The mediation offer also needs to be presented to one of Hawaii’s five mediation centers. If a tenant chooses mediation, the landlord must participate and cannot file an eviction lawsuit in court until 30 days after the notice is received. If a requested mediation doesn’t occur before the case is heard in court, a judge can ensure that it does.
Another provision in the bill would further regulate when landlords can file an eviction case, depending on how much back rent is owed.
If more than four months of past-due rent exists, a landlord could file a case as soon as one day after Ige’s moratorium expires, provided the notice requirement is met. The minimum waiting period grows to about a month if three months of overdue rent exists, then expands to about three months if only two months of rent is owed and to about five months if only one month of rent is overdue.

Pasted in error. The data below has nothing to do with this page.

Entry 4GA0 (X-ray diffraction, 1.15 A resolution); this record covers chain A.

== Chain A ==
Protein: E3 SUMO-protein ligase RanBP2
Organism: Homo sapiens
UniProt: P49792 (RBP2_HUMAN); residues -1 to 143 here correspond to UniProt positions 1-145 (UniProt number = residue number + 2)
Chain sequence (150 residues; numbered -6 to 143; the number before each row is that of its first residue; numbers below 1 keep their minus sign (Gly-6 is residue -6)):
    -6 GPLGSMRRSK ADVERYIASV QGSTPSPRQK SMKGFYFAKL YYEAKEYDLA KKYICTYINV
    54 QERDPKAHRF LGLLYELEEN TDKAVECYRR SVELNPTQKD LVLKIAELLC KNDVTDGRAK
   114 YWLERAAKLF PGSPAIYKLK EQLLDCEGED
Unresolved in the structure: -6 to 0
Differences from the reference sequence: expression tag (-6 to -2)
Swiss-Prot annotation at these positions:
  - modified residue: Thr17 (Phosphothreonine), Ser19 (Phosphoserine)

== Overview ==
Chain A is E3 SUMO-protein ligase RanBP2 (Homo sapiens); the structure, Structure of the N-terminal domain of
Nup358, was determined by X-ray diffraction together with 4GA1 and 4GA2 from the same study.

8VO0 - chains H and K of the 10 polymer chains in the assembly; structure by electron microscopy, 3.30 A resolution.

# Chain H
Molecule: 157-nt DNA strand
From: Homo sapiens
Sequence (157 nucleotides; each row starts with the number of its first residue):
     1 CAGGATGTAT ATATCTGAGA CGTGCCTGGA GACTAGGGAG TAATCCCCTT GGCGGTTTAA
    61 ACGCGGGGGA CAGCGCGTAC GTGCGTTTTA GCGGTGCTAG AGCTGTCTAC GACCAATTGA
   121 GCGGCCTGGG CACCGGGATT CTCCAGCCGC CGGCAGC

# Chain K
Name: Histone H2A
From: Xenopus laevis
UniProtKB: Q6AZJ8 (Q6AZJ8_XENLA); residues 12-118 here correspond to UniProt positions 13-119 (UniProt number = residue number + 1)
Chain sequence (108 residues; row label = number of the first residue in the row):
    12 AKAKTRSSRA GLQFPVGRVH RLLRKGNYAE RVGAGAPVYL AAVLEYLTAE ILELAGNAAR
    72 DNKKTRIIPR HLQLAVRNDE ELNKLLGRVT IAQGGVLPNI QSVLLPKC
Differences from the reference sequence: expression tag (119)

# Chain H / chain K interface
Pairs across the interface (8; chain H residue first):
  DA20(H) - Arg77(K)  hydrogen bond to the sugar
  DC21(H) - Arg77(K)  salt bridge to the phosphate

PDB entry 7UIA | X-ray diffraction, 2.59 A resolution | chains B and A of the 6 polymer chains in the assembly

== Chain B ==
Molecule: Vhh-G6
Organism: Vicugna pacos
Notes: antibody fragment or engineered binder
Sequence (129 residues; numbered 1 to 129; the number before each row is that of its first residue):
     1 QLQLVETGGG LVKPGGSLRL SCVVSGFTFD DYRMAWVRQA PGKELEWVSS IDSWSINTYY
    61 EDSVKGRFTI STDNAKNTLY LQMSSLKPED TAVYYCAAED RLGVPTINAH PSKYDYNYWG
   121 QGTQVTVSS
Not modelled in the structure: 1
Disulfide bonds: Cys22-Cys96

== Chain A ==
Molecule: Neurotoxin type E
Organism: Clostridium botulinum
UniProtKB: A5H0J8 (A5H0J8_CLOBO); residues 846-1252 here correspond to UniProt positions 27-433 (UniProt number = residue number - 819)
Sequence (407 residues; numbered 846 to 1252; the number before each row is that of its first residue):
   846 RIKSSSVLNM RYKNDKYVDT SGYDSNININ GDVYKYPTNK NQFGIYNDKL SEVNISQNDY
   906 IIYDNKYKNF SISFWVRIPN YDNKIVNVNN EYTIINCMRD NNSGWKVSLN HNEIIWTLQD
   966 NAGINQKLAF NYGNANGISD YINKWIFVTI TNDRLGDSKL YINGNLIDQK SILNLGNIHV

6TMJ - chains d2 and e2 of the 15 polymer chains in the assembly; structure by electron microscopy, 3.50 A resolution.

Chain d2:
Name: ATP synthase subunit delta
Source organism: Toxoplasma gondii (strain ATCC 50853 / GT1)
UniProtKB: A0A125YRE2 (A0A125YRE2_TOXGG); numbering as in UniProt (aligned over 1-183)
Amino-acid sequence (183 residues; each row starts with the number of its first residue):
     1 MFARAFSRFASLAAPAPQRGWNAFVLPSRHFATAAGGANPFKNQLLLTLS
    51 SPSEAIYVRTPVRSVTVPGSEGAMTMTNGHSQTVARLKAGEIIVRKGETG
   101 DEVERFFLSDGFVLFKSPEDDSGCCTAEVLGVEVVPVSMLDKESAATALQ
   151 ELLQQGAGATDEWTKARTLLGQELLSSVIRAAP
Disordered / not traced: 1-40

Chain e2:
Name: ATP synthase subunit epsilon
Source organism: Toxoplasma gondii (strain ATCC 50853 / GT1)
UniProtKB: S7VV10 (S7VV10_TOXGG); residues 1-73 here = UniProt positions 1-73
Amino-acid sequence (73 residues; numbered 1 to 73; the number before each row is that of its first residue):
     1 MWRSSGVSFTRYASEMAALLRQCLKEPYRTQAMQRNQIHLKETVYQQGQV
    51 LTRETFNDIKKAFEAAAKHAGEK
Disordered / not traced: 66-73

All provisions in the bill affecting evictions would end one year after they begin or at the end of next year, whichever is sooner.
Ige’s moratorium began in April 2020 and has been repeatedly extended. It was last extended in April to June 8.
It’s hard to project how many evictions landlords in Hawaii will pursue when allowed.
The University of Hawaii Economic Research Organization surveyed 271 landlords and property managers in August, and results suggested that 11,157 households statewide were behind on rent. This number, UHERO said, was double the number before the coronavirus pandemic began.
UHERO’s survey was done after city officials established a financial aid program for Honolulu households in May, but before the state established a housing rent relief fund in September.
Under the city program, $25 million in federal coronavirus relief funding was made available to cover up to $2,000 a month in household expenses. The state program made $100 million in federal coronavirus aid available to cover past-due and future rent for residential tenants up to $2,000 a month on Oahu and $1,500 on the neighbor islands.
More recently, additional federal aid has flowed to Hawaii to help renters and landlords.